Refugees have a long and very successful history of making economic and cultural contributions to their new communities, and integration in the health care system predates the COVID-19 pandemic. How can we support them to resume their professional lives and identities? 

Refugee and asylee physicians who want to practice medicine in the  U.S. must undergo a time, labor, and financially intensive process. This includes eligibility confirmation, passing multiple tests and exams, applying for and completing residency programs (even if they’ve worked as doctors in their home country for decades), and applying for licensure. Indeed, it is necessary to ensure the best and most consistent quality of care, but many argue that the process is too long, too expensive and even demeaning to doctors who have years of advanced clinical skills. A recent study showed that patients in  U.S. hospitals treated by international medical graduates had lower mortality rates than those treated by  U.S. graduates.

The integration will require concerted efforts from multiple stakeholders: state and federal health authorities, medical association, private entities, non-profits organization and higher education institutions. As my colleagues and I document in another article, there are multiple efforts underway in the  U.S. to facilitate such training and integration, but most of these programs are very small in scale and seem as disjointed as our health care system itself.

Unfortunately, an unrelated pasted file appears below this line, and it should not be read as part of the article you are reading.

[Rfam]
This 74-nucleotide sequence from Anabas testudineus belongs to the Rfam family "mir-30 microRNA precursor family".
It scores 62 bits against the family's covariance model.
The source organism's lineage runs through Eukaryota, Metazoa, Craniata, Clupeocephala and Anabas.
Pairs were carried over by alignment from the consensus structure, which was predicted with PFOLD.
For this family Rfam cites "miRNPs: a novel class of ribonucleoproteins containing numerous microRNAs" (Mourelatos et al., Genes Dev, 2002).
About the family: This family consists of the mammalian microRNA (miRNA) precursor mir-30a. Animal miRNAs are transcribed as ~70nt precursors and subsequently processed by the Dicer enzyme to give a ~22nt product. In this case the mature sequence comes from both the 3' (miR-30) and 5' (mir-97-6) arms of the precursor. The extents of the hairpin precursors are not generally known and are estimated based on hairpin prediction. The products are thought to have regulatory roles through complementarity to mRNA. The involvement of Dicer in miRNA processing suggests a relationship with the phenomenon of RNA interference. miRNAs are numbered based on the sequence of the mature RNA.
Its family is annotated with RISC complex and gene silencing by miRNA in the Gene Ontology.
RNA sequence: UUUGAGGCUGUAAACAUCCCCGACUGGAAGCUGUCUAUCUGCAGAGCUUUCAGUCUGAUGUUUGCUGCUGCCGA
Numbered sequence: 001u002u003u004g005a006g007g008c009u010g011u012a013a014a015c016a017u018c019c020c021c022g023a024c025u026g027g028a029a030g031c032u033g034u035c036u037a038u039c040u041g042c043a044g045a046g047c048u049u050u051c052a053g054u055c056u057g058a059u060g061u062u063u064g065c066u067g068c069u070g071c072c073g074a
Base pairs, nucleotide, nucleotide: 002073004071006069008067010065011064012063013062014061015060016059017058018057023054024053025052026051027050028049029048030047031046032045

What is clear is that the  U.S. lags behind other countries in boosting efforts to recognize the training of refugee health professionals and to find more streamlined ways to harness their knowledge, talents, language and lifesaving skills to benefit our communities.  

We could start by creating a task force with a broad range of stakeholders including refugee doctors themselves; we need to collect accurate data on the number of refugee physicians, their demographics and current specialties; we should examine successful state-based solutions, review certification requirements, and consider the creation of special training incentives for residency programs that are geographically or specialty-focused, and based on local population needs. We could also create clinical observerships and internships specifically tailored to refugee health professionals. 

Opportunities to strengthen preliminary job opportunities (and prevent refugee doctors from entering the less-skilled workforce) may include the creation of programs that recruit them into the system in other roles, such as scribes or medical translators. Such opportunities would provide them with early exposure to the system as they prepare for their training requirements. Any solutions should also address the extreme financial burden of the process of licensing exams, with plans put in place for a more centralized scholarship and need-based grant or stipend system. 

A global crisis such as the COVID-19 pandemic has given us the perfect opportunity to re-examine how our health care system operates and what needs to happen for it to function more efficiently and equitably. As we re-imagine our broken system, we must consider how to harness the knowledge and skills of refugee health professionals. 

Ranit Mishori, M.D., professor of Family Medicine at Georgetown University School of Medicine and director of her department’s Global Health Initiatives. She is also a senior medical Advisor for Physicians for Human Rights.